by those living in areas far from the line and who will rarely
16. The second point applies in particular to
high speed lines. The benefits are predominantly obtained by those
living close to the few railway stationsfew, since otherwise
the benefits of high speed operation are lost by frequent stops.
But those living between the stations may suffer dis-benefits
from construction and noise.
17. The third issue is that of the income distribution
of long distance high speed rail passengers. There is a great
deal of evidence provided by the Governments own ongoing National
Transport Survey that long distance travel and long distance rail
travel journeys in particular are predominantly made by higher
income groups. The highest income quintile makes three times as
many long distance trips as the lowest, and they make a higher
percentage of these trips by rail.
18. The combination of these three factors means
that the benefits of high speed train services primarily accrue
to a small sub-set of the population which has to pay for the
infrastructure and possibly, an operating subsidy in the early
years. These are predominantly higher income personal and business
travellers with origins and destinations relatively close to the
few railway stations.
What will be the source of capital funding?
19. Very large projects such as a high speed
line raise a fourth distributional issuethat of the efficient
and politically fair distribution of available Government funds.
When funds are in short supply, a basket of small projects tends
to show better value for money than a smaller number of large
projects and also spread the benefits of Government spending more
20. HS2 is at the other end of the scale. In
recent years, total Government financial support for railways
has been of the order of £5 billion pounds per year.
An analysis of the Government's responsibilities suggests that
on the one hand, there would have been little likelihood of this
budget being increased even without the current financial difficulties
and that on the other hand, the very severe problems of rail access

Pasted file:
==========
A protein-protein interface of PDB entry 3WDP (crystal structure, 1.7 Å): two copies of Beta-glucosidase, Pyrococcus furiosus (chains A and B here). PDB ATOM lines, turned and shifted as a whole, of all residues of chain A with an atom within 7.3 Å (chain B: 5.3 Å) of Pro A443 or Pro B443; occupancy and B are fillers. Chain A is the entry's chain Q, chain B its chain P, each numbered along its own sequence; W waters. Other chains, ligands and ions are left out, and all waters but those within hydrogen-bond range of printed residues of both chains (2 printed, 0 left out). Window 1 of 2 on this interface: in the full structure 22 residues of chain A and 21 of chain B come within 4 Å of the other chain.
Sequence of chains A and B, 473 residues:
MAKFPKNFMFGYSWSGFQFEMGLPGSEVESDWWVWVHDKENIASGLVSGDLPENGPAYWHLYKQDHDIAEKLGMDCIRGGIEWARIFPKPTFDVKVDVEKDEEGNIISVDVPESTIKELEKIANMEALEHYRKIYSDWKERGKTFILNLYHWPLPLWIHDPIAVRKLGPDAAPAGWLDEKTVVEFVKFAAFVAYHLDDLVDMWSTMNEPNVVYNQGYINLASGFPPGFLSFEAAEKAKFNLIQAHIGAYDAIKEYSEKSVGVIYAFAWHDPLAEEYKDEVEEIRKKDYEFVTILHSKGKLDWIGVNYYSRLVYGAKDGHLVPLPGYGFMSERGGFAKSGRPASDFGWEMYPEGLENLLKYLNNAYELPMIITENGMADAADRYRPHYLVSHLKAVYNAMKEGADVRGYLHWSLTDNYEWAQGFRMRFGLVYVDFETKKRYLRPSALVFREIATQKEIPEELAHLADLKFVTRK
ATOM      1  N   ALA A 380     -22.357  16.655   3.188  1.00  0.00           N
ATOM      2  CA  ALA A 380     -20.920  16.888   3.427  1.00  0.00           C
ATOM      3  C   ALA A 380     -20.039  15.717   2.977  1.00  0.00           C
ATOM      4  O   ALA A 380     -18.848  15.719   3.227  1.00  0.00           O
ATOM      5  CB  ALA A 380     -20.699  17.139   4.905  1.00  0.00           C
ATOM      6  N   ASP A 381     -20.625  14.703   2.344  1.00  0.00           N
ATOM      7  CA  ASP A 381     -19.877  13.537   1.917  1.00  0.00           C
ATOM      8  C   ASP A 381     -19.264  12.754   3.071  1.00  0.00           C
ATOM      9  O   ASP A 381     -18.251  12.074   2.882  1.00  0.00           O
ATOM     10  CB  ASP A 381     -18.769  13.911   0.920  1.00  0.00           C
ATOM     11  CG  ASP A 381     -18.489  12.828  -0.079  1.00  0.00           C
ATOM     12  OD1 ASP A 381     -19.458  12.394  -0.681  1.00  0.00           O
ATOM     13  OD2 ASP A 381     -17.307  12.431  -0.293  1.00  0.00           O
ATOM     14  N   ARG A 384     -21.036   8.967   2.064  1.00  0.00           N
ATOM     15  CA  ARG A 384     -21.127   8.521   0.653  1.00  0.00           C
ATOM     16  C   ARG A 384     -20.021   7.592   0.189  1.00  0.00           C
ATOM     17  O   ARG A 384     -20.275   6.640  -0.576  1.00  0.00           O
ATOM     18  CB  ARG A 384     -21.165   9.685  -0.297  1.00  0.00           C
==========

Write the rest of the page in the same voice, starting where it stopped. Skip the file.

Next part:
into London on almost all lines (not just the WCML and the a lesser
extent MML which are relieved by the HS2 proposals) will require
at least this level of financial support, even with fares rising
in real terms year on year.
21. Against this background, the initial stage
of HS2 is likely to require capital funding of the order of £17 billion
in 2009 prices with a peak expenditure of over £3 billion
per year. A system covering the north of England as well would
need about three times this sum. It is not clear where this money
can come from. "New" money is currently unavailable
and there is no scope for the transfer of existing funding for
Wider Benefits and shaping National land use patterns
22. Finally, I turn to the question of the "wider
benefits" of high speed rail to the economy which many supporters
have emphasised without explaining in any detail what they are
and who are the recipients.
23. The better understood additional benefits,
such as agglomeration benefits, may add another 10% to 15% to
the standard welfare benefits which are based essentially on reductions
in travel time. There are also benefits to those with businesses
or owning land close to stations, but research suggests that much
of the development would have occurred over a larger area and
is merely concentrated. The net incremental benefits are low.
24. However, there can be benefits if the line
is used effectively to help trigger new development. Professor
Mackie has suggested a new town. Interestingly, this approach
has been used in Germany. New stations are introduced in spaces
between the existing cities. The extra stops reduce the "headline"
time savings over long distances but may be more effective in
shaping future land use. But it will require a major change in
the approach to the use of high speed rail in Great Britain, away
from seeking the highest speeds over the longest distances to
assessing the role high speed rail can play in shaping long term
land use over shorter distances of the order of 50 miles or so.